Skip to main content

Thursday, Nov 20, 7:30pm: The Goldilocks Zone of Network Embeddedness

Dialogue Leader: Dave Biesinger

Many of history’s greatest innovations are the product of collaboration. It is no surprise, then, that the rise of internet connected technologies coincides with an unprecedented rate of innovation. People are sharing ideas more freely than ever before. Organic communities of thought and practice spring up daily. This very website and the community it supports is a perfect example of how network technologies are fostering human connection.

And these connections can be powerful. From forging novel industries, to the popularization of forgotten philosophies; information flows through our connected cultures like a river. Ideas from diverse spheres of influence ripple through the world largely uninhibited, and sometimes come crashing together to form poetic synthesis.

This month, we’ll take a look at network embeddedness, or the degree to which we are enmeshed in social circles. Embedded networks play a critical role in determining the ideas, opportunities, and social connections we have access to. Being connected and “present in the moment” is the first step in deliberately shaping our network connections. A deeper understanding of betweenness centrality, intellectual (or technological) distance, and homophily will help us find the “goldilocks” zone of network embeddedness.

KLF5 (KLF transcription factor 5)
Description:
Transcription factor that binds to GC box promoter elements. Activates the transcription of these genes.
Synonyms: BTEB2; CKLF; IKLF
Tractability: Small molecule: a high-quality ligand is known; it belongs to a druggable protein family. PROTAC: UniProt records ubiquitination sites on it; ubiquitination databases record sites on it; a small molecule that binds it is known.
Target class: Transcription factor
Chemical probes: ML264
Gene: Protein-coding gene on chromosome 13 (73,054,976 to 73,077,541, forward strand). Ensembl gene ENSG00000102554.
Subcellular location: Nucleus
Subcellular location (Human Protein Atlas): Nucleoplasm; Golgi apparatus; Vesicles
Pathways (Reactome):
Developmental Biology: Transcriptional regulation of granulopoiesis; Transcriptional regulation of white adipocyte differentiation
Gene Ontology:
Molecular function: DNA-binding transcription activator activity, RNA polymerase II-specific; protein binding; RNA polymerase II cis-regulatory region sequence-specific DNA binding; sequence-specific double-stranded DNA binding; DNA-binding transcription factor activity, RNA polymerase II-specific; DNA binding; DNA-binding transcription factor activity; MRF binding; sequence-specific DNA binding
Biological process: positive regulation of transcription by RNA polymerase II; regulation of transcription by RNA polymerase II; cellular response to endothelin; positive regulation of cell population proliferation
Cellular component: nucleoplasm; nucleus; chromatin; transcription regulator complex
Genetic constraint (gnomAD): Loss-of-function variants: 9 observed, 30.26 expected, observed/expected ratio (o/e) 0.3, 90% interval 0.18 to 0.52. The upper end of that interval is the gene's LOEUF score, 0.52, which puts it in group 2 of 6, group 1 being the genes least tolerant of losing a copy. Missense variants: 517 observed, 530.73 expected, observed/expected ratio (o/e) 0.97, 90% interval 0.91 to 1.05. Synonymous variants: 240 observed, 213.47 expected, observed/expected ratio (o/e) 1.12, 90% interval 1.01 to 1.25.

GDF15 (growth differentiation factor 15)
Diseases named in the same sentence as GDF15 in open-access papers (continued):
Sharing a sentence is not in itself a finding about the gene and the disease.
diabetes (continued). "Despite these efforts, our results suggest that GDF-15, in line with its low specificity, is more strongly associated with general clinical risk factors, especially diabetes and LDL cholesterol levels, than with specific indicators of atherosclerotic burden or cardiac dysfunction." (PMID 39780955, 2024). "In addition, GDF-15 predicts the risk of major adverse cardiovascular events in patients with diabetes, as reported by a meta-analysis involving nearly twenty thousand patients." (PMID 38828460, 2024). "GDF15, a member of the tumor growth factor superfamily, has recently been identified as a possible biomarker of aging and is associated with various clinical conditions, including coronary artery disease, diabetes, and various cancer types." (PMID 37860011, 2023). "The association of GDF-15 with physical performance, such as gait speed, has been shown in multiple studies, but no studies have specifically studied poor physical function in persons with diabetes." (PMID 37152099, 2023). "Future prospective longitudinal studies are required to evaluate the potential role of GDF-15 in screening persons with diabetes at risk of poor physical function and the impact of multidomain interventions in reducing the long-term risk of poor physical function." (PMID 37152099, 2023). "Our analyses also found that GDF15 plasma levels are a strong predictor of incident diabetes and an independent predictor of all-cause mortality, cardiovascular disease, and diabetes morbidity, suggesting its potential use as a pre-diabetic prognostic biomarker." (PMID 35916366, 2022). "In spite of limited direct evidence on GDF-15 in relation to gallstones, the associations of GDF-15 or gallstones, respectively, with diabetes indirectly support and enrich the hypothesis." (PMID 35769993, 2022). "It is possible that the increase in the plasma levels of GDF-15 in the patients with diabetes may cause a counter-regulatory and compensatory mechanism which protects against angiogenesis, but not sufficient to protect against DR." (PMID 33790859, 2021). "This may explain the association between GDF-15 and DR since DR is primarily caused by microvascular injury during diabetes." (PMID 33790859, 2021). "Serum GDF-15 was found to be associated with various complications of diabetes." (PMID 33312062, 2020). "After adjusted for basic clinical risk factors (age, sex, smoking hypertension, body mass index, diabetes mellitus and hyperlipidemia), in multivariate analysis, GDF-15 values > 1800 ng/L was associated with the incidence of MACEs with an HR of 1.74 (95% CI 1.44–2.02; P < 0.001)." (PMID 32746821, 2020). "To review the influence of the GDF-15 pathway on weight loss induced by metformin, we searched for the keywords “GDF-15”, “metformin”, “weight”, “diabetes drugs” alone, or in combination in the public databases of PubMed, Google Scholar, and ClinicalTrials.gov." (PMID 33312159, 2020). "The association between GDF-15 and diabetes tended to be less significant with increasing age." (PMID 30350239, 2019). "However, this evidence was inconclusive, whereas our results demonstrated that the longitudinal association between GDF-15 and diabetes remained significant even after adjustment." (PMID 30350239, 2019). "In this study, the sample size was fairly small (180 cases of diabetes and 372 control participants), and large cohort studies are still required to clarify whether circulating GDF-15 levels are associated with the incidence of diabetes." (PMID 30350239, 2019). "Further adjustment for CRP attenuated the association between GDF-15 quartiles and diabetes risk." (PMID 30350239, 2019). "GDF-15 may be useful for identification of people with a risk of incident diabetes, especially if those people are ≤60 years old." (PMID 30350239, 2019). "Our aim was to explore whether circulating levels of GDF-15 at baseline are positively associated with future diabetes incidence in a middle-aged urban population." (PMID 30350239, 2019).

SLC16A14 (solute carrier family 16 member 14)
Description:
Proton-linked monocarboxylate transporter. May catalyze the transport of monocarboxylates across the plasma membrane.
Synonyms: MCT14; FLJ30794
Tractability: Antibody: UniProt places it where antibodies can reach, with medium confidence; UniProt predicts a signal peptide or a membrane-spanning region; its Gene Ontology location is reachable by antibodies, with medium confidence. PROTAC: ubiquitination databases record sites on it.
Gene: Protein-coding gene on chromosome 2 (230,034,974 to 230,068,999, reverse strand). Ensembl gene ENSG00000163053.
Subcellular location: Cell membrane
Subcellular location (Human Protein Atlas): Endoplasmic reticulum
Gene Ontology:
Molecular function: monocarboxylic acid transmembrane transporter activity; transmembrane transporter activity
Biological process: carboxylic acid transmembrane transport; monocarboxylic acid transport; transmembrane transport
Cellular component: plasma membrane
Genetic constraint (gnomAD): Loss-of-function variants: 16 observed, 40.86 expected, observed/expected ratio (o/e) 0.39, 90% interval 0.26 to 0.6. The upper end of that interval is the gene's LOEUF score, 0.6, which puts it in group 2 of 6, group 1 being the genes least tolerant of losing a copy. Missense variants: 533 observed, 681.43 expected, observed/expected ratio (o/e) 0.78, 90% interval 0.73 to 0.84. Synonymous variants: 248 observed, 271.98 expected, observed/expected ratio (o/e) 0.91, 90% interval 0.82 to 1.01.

A Snack:Joi Ito TED Talk: Want to innovate? Become a “nowist”

A Three Course Meal:
The Strength of Weak Ties
Granovetter, M. S. (1973). The strength of weak ties. American journal of sociology, 1360-1380.
Network embeddedness and the exploration of novel technologies - Technological distance, betweenness centrality and density
Gilsing, V., Nooteboom, B., Vanhaverbeke, W., Duysters, G., & van den Oord, A.(2008). Network embeddedness and the exploration of novel technologies: Technological distance, betweenness centrality and density. Research Policy, 37(10), 1717-1731.
(Need access to the JSTOR for this one, can read the abstract otherwise)
Absorptive capacity: A new perspective on learning and innovation
Cohen, W., and Levinthal, D. (1990). Absorptive capacity: A new perspective on learning and innovation. Administrative Science Quarterly, 35(1, Special Issue: Technology, Organizations, and Innovation), 128-152.

About Dave Biesinger:
Dave is a manager of community relations for The Church of Jesus Christ of Latter-day Saints, where he researches, develops, and implements relationship building approaches for key community audiences. He is also a former partner and Executive Producer of DNA Films, an advertising and communications firm that designed and produced campaigns for clients like Walmart and Alaskan Airlines. Dave is currently a graduate student in USC Annenberg’s Master of Communication Management program.